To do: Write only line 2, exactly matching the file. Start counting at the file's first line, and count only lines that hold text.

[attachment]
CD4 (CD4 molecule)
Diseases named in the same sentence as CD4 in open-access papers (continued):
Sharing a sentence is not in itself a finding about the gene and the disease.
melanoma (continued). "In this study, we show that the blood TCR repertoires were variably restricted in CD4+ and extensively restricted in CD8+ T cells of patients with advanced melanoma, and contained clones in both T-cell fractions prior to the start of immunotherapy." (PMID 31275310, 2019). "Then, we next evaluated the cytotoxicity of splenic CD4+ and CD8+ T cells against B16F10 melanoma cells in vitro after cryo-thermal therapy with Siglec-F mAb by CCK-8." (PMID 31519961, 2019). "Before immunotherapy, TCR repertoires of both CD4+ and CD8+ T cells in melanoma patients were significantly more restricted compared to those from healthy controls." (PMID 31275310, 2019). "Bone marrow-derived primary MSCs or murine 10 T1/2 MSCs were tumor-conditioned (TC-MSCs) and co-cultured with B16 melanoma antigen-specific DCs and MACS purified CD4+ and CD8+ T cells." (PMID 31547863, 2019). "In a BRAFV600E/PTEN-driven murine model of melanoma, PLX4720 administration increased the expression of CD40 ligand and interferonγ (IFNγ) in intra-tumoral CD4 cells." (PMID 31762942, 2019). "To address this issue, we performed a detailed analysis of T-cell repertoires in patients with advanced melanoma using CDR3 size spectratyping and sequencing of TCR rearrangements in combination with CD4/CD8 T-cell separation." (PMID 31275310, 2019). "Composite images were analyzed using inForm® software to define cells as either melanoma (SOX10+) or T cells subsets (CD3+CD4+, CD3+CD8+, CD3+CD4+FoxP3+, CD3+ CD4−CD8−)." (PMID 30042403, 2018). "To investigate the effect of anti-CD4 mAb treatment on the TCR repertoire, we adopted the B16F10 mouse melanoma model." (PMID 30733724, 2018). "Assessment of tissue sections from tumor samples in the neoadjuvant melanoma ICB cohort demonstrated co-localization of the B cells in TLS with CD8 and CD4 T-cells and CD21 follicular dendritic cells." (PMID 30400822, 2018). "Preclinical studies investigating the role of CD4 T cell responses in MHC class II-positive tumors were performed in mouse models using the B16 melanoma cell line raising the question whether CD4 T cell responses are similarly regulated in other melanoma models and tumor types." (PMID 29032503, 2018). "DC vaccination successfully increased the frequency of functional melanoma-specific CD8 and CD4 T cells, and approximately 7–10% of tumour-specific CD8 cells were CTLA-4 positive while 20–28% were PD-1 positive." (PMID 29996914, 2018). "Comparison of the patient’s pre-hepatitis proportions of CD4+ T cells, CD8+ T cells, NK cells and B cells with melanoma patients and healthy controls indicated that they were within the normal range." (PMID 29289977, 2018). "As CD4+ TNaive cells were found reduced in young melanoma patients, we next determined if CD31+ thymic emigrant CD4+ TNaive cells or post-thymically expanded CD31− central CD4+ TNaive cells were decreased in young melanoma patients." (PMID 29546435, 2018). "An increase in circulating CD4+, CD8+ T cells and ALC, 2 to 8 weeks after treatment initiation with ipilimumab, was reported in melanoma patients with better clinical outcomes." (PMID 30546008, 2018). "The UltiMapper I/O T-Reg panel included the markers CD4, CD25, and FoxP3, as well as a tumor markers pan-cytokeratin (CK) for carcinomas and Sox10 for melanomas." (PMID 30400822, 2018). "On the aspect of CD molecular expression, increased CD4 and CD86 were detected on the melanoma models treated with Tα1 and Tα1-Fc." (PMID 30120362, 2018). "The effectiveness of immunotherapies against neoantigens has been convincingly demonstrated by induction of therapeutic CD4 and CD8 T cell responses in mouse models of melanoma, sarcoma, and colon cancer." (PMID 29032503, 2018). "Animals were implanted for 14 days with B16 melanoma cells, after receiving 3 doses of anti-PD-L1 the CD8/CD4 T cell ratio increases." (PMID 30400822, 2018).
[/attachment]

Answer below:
Diseases named in the same sentence as CD4 in open-access papers (continued):